These illegal fireworks were seized in the Willowbrook neighborhood of South Los Angeles. Photo: LASD
Los Angeles County Sheriff's deputies seized 20,000 pounds of illegal fireworks during busts in East Los Angeles, Willowbrook, and Norwalk during the past week, according to the department.
On Monday, deputies seized 4,000 pounds of illegal fireworks worth $10,000 from the front of a produce market in the 700 block of South Kern Ave. in East Los Angeles. Deputies confiscated powerful rockets such as "Devil's Thrill," "Triple Break Magnum Shells," and "Reapers Doom."
Victor Nolasco, 34, was cited and released for possession of illegal fireworks.
On June 27, deputies recovered 8,000 pounds of illegal fireworks worth more than $20,000 at a home in the 1600 block of East 124th Street in the Willowbrook neighborhood of South Los Angeles.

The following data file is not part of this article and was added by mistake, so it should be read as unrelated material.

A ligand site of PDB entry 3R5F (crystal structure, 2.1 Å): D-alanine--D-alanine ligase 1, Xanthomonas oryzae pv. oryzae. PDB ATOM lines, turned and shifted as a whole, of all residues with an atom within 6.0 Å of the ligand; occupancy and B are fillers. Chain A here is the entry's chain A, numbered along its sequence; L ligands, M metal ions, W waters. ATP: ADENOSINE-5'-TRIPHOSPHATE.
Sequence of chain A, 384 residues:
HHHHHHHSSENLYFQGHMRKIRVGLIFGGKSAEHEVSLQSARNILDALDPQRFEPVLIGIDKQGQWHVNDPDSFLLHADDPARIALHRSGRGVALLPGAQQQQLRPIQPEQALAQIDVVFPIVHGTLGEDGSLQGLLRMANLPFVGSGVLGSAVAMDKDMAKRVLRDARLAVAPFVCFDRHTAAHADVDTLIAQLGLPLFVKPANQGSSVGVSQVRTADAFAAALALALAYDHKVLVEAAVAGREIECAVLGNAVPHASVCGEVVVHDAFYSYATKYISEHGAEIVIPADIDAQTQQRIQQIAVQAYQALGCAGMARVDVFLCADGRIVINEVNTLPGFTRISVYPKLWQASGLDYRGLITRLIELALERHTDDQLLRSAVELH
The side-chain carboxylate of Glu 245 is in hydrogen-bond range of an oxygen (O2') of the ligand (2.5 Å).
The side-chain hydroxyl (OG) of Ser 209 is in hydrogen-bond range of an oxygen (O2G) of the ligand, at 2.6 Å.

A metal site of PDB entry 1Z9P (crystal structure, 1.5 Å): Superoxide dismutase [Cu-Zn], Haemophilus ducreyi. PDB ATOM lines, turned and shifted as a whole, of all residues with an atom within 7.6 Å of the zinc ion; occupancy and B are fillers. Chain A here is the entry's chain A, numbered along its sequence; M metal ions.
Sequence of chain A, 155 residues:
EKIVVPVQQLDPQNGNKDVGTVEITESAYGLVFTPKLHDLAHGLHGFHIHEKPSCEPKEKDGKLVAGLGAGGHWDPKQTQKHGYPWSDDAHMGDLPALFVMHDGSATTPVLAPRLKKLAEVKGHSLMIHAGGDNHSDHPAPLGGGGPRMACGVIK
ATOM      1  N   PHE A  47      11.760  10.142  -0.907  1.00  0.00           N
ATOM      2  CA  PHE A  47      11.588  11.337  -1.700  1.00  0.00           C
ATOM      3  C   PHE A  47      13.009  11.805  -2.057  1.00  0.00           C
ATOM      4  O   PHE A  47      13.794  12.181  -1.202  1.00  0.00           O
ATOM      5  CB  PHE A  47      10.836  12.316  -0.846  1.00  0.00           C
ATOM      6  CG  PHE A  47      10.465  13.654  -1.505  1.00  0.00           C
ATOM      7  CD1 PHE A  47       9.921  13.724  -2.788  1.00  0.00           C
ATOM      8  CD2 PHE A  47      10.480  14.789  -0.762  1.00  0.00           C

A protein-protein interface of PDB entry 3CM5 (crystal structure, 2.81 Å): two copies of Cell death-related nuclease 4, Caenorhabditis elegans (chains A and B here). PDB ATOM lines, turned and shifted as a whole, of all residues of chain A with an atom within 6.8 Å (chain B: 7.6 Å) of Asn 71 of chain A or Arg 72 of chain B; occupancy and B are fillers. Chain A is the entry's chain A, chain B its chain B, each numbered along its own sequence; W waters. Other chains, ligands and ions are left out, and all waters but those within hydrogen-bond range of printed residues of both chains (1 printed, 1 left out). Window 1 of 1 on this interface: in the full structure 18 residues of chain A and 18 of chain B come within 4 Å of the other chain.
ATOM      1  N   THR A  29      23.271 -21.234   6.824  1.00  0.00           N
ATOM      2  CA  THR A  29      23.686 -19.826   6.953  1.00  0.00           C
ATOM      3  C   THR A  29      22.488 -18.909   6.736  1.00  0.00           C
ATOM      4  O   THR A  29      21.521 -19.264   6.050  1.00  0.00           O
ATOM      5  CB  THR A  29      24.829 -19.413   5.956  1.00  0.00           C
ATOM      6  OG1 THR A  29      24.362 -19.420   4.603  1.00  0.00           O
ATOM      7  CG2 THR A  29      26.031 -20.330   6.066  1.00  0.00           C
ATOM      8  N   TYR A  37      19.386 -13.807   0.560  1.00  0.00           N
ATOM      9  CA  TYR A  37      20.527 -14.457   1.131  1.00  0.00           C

The fireworks recovered consisted of skyrockets, mortars, pyrotechnics, and explosives. Descriptions on the boxes included phrases such as "Warning, Shoots Flaming Balls," and included names such as "Eye Peeler," "Triple Break Magnum Shells," Give Me Attitude," and "King of Pyro."
Deputies arrested the home's resident, 71-year-old Aaron Pigee for possession of an explosive device, selling fireworks without a proper permit, and possession of a loaded unregistered firearm. Deputies also recovered two revolvers, a semi-automatic handgun, a bolt-action rifle, and approximately $10,000 in cash.
At 11:25 a.m. on June 26, deputies seized 8,000 pounds of illegal fireworks worth $20,000 from a public storage locker in the 10900 block of Firestone Boulevard in Norwalk.
A sheriff's Transit Services Bureau explosive detection K-9 alerted his handler to the 20-by-10-foot storage locker. Deputies found 91 cases of illegal fireworks containing mortars, bottle rockets, roman candles, and a variety of other commercial-grade fireworks.
The Los Angeles County District Attorney's Office is considering charges against the suspect, who is the registered owner of the public storage unit. No arrests have been made in the case.
By Paul Clinton